Title

Configuration Effects in the Stereoprocessing of 3D Surfaces

Document Type

Article

Publication Date

2002

DOI

10.1167/2.7.291

Version

Citation

Publication Title

Journal of Vision

Subject Categories

Psychology

Abstract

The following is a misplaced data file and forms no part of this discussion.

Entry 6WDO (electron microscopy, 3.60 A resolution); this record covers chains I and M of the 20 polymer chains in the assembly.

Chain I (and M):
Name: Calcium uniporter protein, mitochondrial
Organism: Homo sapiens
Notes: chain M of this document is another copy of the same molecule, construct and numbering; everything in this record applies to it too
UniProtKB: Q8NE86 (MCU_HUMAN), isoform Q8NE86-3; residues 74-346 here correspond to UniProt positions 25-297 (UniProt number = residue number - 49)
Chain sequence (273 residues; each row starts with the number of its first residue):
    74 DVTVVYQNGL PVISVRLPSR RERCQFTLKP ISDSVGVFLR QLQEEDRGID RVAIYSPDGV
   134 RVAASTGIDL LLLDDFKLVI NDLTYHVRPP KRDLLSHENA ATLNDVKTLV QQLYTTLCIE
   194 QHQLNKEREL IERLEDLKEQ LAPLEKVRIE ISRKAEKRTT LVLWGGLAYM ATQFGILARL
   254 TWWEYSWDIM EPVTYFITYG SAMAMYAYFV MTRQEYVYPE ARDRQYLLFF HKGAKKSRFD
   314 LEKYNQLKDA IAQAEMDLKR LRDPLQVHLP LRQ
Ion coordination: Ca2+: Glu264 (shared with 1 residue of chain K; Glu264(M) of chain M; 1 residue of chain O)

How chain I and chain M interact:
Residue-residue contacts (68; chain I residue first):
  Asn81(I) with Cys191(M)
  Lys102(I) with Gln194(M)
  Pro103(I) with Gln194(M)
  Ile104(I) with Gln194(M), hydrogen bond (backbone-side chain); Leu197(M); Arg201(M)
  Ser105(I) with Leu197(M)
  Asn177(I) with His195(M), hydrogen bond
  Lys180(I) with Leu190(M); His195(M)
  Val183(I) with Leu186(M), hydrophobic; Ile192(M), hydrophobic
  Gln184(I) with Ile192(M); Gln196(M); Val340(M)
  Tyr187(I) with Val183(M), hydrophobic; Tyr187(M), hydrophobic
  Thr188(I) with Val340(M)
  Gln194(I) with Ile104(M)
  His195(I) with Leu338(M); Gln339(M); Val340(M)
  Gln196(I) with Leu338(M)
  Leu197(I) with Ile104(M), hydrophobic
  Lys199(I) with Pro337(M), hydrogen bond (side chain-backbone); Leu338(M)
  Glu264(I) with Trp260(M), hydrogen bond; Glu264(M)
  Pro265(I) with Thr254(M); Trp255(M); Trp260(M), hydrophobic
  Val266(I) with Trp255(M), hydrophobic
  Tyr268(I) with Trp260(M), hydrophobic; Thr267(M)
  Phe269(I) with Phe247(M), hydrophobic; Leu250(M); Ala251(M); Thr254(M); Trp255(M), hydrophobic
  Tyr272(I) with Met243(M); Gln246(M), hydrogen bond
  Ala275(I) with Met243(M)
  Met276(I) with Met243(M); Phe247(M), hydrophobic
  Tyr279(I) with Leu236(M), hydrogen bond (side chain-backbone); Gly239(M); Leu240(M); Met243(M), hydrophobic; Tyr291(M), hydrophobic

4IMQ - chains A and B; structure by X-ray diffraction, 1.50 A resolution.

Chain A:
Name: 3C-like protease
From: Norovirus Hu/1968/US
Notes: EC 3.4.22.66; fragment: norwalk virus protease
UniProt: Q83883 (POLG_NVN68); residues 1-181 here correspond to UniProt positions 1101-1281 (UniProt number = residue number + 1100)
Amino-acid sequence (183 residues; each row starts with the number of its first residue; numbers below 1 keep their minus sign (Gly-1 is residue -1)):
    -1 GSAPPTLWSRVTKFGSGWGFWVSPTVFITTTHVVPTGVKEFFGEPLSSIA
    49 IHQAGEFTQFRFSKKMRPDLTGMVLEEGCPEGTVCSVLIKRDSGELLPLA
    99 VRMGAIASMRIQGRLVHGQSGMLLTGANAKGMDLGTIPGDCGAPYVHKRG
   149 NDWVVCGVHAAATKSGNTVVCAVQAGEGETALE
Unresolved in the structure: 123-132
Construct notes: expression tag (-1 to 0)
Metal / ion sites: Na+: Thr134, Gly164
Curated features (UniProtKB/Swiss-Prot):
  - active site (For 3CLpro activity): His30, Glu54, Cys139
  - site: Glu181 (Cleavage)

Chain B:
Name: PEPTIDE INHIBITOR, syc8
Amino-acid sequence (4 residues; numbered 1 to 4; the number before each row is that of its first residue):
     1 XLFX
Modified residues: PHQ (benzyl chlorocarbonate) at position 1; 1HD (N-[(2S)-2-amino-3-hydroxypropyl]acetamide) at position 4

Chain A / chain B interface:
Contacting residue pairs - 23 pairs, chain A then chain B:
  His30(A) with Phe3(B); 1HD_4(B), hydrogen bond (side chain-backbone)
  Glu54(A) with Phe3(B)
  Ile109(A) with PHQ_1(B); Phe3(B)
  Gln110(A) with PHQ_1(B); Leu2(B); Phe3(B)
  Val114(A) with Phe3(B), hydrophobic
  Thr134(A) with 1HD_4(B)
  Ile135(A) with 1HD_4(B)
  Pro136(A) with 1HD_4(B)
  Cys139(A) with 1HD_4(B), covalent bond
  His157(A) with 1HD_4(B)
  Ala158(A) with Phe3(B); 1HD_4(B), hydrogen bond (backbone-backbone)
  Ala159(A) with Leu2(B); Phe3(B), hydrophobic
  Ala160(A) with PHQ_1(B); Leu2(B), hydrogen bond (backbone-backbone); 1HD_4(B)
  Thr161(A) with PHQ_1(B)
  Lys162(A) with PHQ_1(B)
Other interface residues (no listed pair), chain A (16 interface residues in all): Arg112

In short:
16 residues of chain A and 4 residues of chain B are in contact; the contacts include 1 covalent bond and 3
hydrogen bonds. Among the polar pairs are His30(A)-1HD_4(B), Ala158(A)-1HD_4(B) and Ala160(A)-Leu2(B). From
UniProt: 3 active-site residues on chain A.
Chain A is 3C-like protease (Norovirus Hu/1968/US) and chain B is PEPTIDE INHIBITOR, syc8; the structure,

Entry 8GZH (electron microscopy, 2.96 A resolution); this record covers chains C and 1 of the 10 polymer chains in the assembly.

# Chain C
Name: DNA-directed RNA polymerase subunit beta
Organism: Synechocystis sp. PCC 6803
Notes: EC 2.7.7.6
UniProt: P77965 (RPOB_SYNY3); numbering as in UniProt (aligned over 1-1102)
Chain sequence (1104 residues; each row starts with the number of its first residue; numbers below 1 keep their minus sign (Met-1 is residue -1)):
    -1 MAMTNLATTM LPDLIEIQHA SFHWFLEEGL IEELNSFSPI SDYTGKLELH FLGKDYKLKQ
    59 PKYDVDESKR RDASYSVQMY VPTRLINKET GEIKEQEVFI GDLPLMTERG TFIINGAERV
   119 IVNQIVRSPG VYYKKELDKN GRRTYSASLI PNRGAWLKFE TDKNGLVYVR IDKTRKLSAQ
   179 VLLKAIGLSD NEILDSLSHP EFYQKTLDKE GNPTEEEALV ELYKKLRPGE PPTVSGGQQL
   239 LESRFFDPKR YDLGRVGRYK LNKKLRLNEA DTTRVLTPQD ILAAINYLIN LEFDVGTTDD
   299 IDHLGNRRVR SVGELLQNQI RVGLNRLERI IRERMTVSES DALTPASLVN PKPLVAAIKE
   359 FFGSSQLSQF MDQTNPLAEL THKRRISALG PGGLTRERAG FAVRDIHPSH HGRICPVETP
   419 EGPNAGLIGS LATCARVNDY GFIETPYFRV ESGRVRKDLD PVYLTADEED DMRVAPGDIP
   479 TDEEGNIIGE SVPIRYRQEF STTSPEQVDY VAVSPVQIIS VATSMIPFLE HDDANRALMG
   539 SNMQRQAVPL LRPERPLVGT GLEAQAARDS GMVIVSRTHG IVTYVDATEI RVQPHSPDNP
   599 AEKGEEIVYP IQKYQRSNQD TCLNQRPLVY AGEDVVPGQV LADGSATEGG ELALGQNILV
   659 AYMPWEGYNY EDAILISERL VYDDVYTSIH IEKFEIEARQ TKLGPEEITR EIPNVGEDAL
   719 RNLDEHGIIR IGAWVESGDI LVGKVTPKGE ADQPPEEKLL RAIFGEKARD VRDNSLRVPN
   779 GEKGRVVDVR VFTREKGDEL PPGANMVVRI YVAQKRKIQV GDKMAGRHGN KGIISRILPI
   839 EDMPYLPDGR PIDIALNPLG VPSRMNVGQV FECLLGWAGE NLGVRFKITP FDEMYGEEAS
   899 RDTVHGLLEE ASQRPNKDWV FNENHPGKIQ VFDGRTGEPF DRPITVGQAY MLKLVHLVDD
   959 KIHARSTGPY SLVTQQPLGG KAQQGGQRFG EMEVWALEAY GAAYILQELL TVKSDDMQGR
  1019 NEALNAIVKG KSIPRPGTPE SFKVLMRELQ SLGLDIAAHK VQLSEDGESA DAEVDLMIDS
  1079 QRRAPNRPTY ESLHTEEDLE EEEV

Recently (ARVO 2001) we showed that stereoacuity in 3D surfaces was affected by shape(flat vs. curved) and by the spatial distribution of disparity signals across the stimulus surface (disparate contours vs. random-dot stereograms). For equivalent amounts of disparity, curved uniform-luminance surfaces with disparate contours had much higher thresholds than flat uniform-luminance surfaces or curved random-dot surfaces. One explanation for this result is that spatially continuous disparity signals cause disparity detectors to interact. If an interaction does occur, it should be possible to measure its vertical and horizontal spatial extent. To this end, flat and curved 3D surfaces (2.3o sq.) were generated using vertically-spaced horizontal lines. Flat surfaces were depicted with up to 19.6′ of standing disparity to equal the disparity of the most curved surface. Disparity thresholds were measured using observers' judgments of whether a line probe with variable disparity was in front of or behind the center of each surface. The vertical extent of interaction was estimated by varying the vertical spacing between the lines. The horizontal extent of interaction was estimated by replacing solid lines with segmented lines. The duty cycle was fixed at 50% while the segment length varied. Thresholds for surfaces with large curvature disparity were a factor of 2 higher than those for flat surfaces with equivalent standing disparity when lines were vertically separated by .5 deg. Thresholds for curved surfaces decreased dramatically, however, when line segments were horizontally separated by ∼ .5 deg. These thresholds were indistinguishable from those for a random dot stereogram with the same overall luminance, ruling out disparity averaging to explain high thresholds. The spatial distribution the disparity signals has a profound effect on sensitivity. Disparity detectors respond optimally to signals separated by at least 1 deg vertically and .5 deg horizontally.

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